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Odd Look, But Guardian Caps There To Protect Cardinals

Players trying to get used to new mandated shells

Defensive lineman J.J. Watt sports a Guardian Cap on his helmet at training camp. All linemen, linebackers and tight ends must wear the protective shell.
Defensive lineman J.J. Watt sports a Guardian Cap on his helmet at training camp. All linemen, linebackers and tight ends must wear the protective shell.

J.J. Watt wore a wry smile as he was asked about the new safety-first padded shells players now had to wear on the outside of their helmets for at least the first part of training camp.

They are called Guardian Caps, and they are hard to miss.

"I mean, I think you know what I think of the Guardian Caps," the veteran defensive lineman said. "You feel like a Bobblehead.

"I'll probably be fined for this. This is great."

Are the Cardinals embracing the look? "They ugly," linebacker Markus Golden said. But they also make sense as the league tries to find ways to minimize injuries, especially when there are only practices and not games that count.

"We're trying to protect those guys the best we can," coach Kliff Kingsbury said. "The NFL does a great job of trying to progress in that area. Everybody is on board."

The resolution for players to wear the shells came in March, voted in by the NFL teams after a recommendation by the Competition Committee and the Owners' Health and Safety Advisory Committee.

The wear is required for offensive and defensive linemen, linebackers, and tight ends – the positions that see the most head contact. The Steelers, whose head coach Mike Tomlin, is one of the coaches on the Competition Committee, require all players to wear it.

Players must wear the Guardian Caps in all training camp practices up until the second preseason game.

"The recommendation of the Guardian Cap was an easy move," said Colts coach Frank Reich, another member of the Competition Committee. "The research continues to show the cumulative hits over the course of a long season, it matters. It was a strategic move to do it in training camp."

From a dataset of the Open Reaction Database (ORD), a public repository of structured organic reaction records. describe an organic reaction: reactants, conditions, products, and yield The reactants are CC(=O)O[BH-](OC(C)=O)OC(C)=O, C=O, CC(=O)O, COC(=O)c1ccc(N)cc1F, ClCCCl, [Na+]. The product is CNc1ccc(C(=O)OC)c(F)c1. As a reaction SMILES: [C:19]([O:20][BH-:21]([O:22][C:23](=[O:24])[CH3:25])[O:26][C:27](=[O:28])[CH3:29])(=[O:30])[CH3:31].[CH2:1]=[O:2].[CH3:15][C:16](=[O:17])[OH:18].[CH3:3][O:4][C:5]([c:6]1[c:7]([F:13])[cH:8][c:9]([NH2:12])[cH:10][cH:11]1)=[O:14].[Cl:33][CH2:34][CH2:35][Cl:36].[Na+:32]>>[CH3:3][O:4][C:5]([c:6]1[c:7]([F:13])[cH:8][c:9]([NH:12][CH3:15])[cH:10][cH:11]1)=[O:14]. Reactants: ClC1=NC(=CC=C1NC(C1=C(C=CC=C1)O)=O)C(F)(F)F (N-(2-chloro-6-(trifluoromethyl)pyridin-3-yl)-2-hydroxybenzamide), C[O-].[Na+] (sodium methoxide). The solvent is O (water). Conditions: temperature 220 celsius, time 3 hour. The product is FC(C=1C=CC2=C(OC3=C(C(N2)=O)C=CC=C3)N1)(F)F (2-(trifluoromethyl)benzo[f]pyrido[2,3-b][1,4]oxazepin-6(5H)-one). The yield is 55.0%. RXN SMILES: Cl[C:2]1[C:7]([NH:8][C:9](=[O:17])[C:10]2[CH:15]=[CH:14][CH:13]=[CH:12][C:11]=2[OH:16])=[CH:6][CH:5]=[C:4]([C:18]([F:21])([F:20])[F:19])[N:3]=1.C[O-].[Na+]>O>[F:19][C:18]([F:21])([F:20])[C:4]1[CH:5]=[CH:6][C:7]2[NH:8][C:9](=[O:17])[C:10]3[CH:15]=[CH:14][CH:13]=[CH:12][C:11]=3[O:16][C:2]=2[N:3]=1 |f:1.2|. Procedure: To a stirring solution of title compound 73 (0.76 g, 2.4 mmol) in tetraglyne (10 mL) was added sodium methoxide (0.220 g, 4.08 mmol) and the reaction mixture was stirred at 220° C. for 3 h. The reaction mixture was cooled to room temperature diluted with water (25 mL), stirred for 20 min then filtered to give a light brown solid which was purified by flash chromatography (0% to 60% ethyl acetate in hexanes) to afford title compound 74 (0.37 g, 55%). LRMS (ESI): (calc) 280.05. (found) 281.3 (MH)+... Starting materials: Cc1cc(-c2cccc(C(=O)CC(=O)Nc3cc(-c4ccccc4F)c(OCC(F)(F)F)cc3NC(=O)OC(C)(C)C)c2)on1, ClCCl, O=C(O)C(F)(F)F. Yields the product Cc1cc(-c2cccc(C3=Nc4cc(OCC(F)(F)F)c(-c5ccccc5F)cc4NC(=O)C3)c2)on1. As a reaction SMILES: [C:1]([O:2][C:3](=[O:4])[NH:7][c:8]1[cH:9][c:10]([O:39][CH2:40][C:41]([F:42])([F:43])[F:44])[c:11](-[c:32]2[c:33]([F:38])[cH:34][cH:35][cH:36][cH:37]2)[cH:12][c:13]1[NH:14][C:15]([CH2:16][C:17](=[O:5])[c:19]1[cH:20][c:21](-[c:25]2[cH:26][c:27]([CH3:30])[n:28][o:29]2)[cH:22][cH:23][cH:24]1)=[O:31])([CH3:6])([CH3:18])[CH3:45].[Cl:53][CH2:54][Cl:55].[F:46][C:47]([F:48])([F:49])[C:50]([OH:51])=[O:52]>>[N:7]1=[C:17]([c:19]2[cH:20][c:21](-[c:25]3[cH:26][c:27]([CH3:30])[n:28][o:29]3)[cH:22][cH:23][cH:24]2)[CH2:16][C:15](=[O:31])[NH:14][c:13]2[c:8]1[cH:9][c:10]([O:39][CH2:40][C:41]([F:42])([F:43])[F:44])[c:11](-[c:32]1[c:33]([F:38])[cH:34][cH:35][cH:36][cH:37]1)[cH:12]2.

According to the league, the Guardian Cap results in at least a 10% reduction in severity of impact if one player is wearing it. That percentage doubles if both players in the impact are wearing them.

"My head is big anyway, adding that on," Golden said. "I looked at a picture and thought, 'They make my head look even bigger.' It looks funny, but if it helps us out, and that's what they say, that'll be cool."

Both Golden and Watt said they can tell they are on the helmet – it "feels way more heavy," Golden said – but both said they were getting used to it.

They were also getting used to the odd look.

"From the pretty boys like (Watt) and (Zach) Ertz, it hurts their swag level a little bit," Kingsbury quipped.

Not everyone has an issue -- guard Justin Pugh tweeted in part, "Let's laugh at how dumb we look but increase our chances of remembering our kids names" -- and whatever mild complaints Watt might have, he does understand the purpose of the Cap and why the league is making it mandatory.

"I'm not an idiot," Watt said with that same smile. "I may have worn no Guardian Cap for 12 years but I'm not that dumb. Of course I know."

That was the extent of his analysis. No reason to upset the league and potentially cost himself money.

"I'm not going to get too deep into this because I'm already 20 grand down," Watt said.

EXTRA POINT: The Cardinals were off Sunday. They return to practice Monday -- open to the public -- although Kingsbury said they wouldn't have their first padded practice until Tuesday.